La Alcazaba is one of Málaga’s most popular landmarks, and overlooks the city from a hilltop.
It was first constructed on the ruins of a Roman fortification during the reign of Abd-al-Rahman I around 756-780AD. It was then rebuilt by the Sultan of Granada, Badis Al-Ziri from 1057-1063AD which much of the inner palace refurbished.
The Alcazaba has a distinct feel from its more famous, younger neighbours, the Alcázar of Seville and the Alhambra of Granada. It was already three centuries old when the others were built. After the reconquest, it fell into decay until restoration work began in 1933, and continues slowly today. Two of its original three walls remain, as well as over 100 towers and three palaces.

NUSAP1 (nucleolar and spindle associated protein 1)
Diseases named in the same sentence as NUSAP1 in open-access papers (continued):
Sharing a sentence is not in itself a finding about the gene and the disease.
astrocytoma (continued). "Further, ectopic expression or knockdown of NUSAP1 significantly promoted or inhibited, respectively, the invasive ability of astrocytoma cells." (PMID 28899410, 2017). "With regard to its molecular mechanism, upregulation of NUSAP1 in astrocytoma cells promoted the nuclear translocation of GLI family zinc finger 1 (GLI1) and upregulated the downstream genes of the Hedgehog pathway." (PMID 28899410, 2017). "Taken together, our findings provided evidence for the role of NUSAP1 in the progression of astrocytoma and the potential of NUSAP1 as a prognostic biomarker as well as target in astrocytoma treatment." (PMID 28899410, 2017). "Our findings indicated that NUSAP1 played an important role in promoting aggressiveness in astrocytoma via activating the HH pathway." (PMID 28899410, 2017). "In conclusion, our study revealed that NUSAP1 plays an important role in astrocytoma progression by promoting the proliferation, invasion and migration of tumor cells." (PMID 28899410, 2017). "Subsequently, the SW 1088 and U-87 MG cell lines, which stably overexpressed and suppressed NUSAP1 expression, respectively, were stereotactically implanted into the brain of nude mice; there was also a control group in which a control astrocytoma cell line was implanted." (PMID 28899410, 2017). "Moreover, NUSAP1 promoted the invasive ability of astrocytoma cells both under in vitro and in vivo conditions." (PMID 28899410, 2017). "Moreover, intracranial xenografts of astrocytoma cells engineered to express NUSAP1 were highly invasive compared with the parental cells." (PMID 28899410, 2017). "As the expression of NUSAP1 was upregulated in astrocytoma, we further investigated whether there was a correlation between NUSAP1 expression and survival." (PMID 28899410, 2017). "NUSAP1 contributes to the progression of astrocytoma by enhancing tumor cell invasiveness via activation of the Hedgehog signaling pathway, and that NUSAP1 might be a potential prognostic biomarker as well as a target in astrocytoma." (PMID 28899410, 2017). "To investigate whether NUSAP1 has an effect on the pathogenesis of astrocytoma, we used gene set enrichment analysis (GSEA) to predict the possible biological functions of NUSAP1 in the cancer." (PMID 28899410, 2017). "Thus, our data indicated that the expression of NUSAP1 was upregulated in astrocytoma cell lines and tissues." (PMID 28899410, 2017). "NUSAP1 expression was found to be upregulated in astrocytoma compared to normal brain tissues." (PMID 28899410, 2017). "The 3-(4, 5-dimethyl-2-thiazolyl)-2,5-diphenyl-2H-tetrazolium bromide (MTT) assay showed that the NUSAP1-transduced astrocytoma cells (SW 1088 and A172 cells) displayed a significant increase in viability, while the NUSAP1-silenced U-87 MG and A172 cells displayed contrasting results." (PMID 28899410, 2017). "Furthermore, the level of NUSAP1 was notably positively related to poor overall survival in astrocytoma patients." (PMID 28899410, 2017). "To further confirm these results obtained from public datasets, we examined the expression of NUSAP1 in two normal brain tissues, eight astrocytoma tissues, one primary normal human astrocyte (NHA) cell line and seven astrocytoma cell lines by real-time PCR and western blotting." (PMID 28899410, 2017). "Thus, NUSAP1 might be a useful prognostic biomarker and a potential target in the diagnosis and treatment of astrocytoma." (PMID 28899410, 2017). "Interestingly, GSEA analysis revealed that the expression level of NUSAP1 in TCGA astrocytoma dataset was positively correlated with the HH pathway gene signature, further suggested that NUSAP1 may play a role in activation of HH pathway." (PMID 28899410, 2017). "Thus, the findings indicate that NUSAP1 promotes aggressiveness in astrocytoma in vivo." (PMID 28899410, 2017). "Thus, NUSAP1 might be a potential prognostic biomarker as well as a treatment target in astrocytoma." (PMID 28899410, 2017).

It is one of two Moorish fortresses in the city, the other being the Castillo de Gibralfaro, located above. Unfortunately, there is no direct link between the two.
For more information, visit andalucia.com.
Calle Alcazabilla 2, 29012 Málaga
Mon-Sun: 09.00-18.00 (09.00-20.00 during summer months)
Normal entry: €2.20
Joint ticket Alcazaba & Gibralfaro: €3.55
Reductions (Málaga residents, children 6 to 16 years, students, pensioners) : 60 cents
Children under 6: free
Free entry on Sundays from 14.00 until closing time.